The Playstation Vita is ending the year on a high with the release of Shantae: Half-Genie hero, possibly the best platformer for the system in years.
Aside from the quality of the game, what’s also remarkable about Shantae: Half-Genie Hero is that it’s the debut for the series on the Playstation Vita, because Risky’s Revenge and The Pirate’s Curse never made it onto Sony’s handheld even though they did (like Half-Genie Hero) come out for PS4. That the series is a perfect match for the platform is demonstrated by WayForward’s latest, which came out just in time for the holidays.
With Shantae: Half-Genie Hero being a 2D platformer with cartoon-like graphics, it would be easy to draw parallels with both Rayman games on the Vita. But where Rayman is the epitome of the modern 2D platform game, Shantae stays much closer to classic platforming conventions from the eighties and nineties – and even throws in a few elements of RPG games and metroidvania action. If that’s not your thing, then don’t be afraid, these are of the uber-lite variety.
Shantae, the heroine in the game, has a very original primary attack: she flings her long purple hair at enemies or objects to destroy or move them. As you progress through the game, other abilities become available as well. When Shantae gains the ability to use her mermaid powers, she can traverse water. When she unlocks her inner monkey, she can cling to walls and jump higher. These aren’t temporary power-ups either – once unlocked, you can enable them whenever you like.
This is where the metroidvania aspect comes in. Some areas don’t become accessible until after you’re able to use a certain power, so a decent amount of backtracking will be required. The game is very easy-going about this though, and more than willing to hold your hand and point you in exactly the right direction through an integrated hint system. Areas can mostly be tackled in any order you’d like, and the same can be said for Shantae’s powerups – hence the ‘lite’ I mentioned earlier.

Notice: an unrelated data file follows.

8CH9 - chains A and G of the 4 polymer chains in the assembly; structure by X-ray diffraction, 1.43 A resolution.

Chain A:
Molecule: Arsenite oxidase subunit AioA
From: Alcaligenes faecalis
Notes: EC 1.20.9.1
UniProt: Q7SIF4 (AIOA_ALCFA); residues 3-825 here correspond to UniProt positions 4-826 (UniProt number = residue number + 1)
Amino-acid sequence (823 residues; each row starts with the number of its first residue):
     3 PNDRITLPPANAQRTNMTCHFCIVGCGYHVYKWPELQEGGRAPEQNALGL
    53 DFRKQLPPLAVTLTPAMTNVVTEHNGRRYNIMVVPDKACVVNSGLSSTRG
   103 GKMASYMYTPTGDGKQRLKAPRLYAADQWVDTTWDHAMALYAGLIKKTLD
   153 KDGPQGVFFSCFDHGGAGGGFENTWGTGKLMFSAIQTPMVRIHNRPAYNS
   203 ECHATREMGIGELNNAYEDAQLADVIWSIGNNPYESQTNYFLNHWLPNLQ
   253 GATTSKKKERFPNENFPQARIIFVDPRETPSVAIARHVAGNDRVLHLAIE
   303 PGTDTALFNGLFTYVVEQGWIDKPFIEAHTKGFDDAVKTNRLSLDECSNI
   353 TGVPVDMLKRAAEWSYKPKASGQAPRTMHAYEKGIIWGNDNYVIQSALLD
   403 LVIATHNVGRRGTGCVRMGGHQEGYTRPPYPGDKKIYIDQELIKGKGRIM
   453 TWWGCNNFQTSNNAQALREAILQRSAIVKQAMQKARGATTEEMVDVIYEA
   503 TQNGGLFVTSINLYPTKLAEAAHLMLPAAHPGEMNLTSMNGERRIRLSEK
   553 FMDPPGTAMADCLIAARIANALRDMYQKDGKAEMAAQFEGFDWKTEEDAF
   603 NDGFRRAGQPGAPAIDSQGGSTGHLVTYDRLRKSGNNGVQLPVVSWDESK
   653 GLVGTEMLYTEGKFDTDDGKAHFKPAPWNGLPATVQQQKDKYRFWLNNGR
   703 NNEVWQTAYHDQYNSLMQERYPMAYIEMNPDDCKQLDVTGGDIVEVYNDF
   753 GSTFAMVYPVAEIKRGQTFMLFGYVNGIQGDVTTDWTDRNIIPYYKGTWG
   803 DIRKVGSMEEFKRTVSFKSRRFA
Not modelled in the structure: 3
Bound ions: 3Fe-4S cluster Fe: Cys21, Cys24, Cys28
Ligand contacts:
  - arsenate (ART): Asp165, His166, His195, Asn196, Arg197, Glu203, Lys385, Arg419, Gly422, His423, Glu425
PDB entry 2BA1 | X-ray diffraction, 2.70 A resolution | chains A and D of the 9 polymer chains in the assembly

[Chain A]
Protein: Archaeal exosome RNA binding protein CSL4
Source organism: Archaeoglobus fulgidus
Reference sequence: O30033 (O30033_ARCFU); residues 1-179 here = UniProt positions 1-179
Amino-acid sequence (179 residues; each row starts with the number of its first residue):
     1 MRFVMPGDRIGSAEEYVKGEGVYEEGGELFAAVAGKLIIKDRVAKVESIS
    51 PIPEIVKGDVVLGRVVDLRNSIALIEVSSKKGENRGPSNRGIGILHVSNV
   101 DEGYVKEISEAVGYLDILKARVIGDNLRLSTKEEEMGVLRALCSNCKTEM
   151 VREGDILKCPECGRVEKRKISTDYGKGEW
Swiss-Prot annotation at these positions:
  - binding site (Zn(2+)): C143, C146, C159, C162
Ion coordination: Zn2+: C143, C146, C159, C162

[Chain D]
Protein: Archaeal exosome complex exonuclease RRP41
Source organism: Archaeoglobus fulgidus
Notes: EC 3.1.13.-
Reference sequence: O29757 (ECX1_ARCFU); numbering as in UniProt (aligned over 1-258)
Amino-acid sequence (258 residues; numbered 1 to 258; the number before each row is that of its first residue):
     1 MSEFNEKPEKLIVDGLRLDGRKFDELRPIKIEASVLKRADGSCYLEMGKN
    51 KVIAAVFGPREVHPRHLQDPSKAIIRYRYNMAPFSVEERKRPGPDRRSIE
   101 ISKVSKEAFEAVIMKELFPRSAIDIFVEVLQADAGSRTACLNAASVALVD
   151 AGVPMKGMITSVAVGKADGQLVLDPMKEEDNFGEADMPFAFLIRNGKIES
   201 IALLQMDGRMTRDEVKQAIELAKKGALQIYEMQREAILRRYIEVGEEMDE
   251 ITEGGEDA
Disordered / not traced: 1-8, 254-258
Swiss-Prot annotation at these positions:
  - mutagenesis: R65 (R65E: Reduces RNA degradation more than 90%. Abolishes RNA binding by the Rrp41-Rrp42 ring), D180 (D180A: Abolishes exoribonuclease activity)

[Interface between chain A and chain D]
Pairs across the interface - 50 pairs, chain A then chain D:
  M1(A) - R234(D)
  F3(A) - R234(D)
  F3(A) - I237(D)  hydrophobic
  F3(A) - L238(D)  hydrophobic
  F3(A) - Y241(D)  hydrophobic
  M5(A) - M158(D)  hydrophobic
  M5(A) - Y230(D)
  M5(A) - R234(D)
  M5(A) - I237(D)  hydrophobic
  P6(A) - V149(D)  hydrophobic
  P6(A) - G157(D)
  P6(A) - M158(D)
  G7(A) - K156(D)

On the Vita, Shantae: Half-Genie Hero is gorgeous – the animations are well done, and the game is extremely colorful and detailed. Aside from the visuals, the soundtrack is also worth mentioning. Upbeat melodies are constantly playing, turning the experience into even more of a feel-good campaign that the gameplay already does. Boss fights are well done as well, and give off that retro platformer vibe or finding the right tactic to beat them as they unleash their crazy and diverse attacks.
If you’ve been looking for a great platformer to play on the Vita ever since Rayman Legends, then look no further. Shantae might not have the production values of Ubisoft’s Rayman titles, but it oozes charm and fun – and a lot of that is thanks to the bright visuals, smooth animations and well designed gameplay.